Jackson agrees:  “Word of mouth is the most effective way to grow affinity groups and I think we’re off to a great start. We’ll need to be intentional for how we remove barriers for those wanting to be a part of the group.”

One such barrier is geography. In 2024, the group will be exploring ways to overcome the limits of location and make it easier for dental professionals from outside the central Puget Sound region to be more active in group activities. Another key to growth is reinforcing the message that individuals from all segments of the dental workforce are welcome.

“I appreciate that, as a group, we encourage participants from the entire dental professional workforce,” said Titus.

“The strengths, challenges, and opportunities faced at work are different for dentists, hygienists, and assistants. It’s important for us to get them out in the open for everyone to see and to learn from each other. Because there are so few of us, it would be easy to think that our individual experiences are unique and to sit in lonely silence. When we’re together, we see the similarities in our experiences and the loneliness goes away,” Jackson added.

“We are only as strong as our weakest link,” Turner said. “One thing I am beyond proud of is that we all have respect for each other and that we leave our egos at the door. We are one, and we are strong.”

In addition to securing members from all segments of the profession and all corners of the state, the range of group activities is also likely to expand over the coming year.


“We are only beginning with the opportunities this group can provide for one another,” said Turner, who now serves as director of student success and engagement for the Pacific Northwest School of Dental Medicine being created in Yakima.

“Ultimately, the community’s objectives are to have a place where we can support each other as Black/African American dental professionals from all backgrounds. We can share information on community opportunities, events, employment, and mentorship. And we can talk about things that can make other, non-Black/African American communities too uncomfortable to talk about,” Turner explained.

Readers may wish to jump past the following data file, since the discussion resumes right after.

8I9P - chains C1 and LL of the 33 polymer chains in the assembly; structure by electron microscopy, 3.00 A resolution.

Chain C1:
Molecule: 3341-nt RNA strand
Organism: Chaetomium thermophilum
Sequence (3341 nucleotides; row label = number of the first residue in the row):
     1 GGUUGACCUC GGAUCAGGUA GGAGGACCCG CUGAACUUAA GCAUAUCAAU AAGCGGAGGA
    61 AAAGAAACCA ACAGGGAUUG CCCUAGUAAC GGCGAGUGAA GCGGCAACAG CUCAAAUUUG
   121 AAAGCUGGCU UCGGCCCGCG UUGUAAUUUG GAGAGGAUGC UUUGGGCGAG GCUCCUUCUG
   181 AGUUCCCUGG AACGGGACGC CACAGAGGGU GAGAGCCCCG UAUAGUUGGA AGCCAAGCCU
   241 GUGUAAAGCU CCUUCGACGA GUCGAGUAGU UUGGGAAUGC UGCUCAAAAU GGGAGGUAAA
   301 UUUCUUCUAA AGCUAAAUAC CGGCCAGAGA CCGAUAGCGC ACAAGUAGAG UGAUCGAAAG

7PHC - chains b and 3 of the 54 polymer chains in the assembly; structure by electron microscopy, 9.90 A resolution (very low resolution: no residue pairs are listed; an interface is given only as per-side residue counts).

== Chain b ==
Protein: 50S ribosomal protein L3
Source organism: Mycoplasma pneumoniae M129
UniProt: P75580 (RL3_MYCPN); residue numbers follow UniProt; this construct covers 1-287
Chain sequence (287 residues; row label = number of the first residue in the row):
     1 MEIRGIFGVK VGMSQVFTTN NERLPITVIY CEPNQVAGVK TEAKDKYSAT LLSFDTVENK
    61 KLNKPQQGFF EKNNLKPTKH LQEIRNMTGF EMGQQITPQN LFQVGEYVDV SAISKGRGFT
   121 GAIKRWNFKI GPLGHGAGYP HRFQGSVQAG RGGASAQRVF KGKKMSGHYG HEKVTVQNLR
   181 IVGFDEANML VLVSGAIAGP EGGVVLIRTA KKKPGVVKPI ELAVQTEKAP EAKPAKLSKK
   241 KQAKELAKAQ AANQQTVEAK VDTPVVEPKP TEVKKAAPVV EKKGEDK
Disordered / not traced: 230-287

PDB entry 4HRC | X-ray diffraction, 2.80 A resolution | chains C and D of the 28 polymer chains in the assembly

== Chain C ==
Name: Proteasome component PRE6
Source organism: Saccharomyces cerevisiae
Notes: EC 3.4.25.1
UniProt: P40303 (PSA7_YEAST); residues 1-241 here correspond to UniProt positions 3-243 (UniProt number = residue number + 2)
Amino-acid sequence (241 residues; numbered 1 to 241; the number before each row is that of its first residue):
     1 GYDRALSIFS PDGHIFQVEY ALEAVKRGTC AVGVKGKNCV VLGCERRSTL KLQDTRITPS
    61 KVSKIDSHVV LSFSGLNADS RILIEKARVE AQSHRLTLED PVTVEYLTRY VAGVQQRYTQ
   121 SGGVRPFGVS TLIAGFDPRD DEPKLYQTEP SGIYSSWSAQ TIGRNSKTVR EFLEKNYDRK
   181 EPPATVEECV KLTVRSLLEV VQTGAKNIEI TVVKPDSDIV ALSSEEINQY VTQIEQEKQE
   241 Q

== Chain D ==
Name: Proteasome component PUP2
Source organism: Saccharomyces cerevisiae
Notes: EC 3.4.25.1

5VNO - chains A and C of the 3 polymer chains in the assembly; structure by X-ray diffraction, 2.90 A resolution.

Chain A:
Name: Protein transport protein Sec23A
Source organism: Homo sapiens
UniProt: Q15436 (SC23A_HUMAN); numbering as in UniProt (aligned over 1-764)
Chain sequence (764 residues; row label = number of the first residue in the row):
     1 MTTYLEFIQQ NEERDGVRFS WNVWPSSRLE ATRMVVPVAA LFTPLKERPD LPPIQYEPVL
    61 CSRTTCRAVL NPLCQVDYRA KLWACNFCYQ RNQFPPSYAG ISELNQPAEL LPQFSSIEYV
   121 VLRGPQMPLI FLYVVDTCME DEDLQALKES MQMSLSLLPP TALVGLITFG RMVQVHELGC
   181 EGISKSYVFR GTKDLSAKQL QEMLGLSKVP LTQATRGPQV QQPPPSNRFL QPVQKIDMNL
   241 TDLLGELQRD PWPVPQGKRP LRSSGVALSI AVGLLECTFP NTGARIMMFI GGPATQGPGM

Turner said that plans are in the works for continuing education courses, “real talk” conversations on improving work environments through professional growth, and community career fairs and mentoring opportunities to build interest in oral health careers among Black/African American youth.

Everyone involved in the Black/African American Dental Professionals group – from volunteer leaders like Jackson, Turner and Titus, to WSDA staff like Killpack and Hilal – would encourage other historically underrepresented groups to consider the creation of similar affinity groups.

“WSDA strives to have a membership that reflects the diversity of the dental community and a dental community that reflects the diversity of the population at large,” Killpack said. “By providing support to affinity groups from historically underrepresented groups, we invest in this objective as well as our mission of supporting dentists in providing optimal oral health care.”


Jackson offers a clear formula for the success of any new affinity group.

“Build your group to be true to your community. Be inclusive. Be good listeners. Bring your authentic self and others will come, too!” he said.

“Never think that it’s impossible to do,” Turner added. “Align yourself with people who see the bigger picture. Most importantly, do not make it about you; make it about the community you are a part of.”

In addition to demonstrating a pathway for other communities to form their own affinity groups, Jackson and Turner think the experiences of the Black/African American group can have a broader impact throughout all of WSDA.

“The affinity group may expand WSDA’s membership among Black/African American providers, and increasing the diversity of its membership will likely begin to change how WSDA does its business in service to providers and patients,” Jackson said. “I have such appreciation for Lolinda, Natalia, and Bracken for their willingness to try something new and to learn together.”

For now, though, the primary focus will remain on serving the members of the group and expanding its membership to other Black/African American dental providers around the state.

“I am beyond proud of these amazing people’s commitment to be a part of this group,” Turner added. “I now have a ‘tribe’ in the dental world that sees me and offers me the support I need. These amazing people aren’t just colleagues; they are my people!”

This article originally appeared in Issue 4, 2023 of the WSDA News Magazine.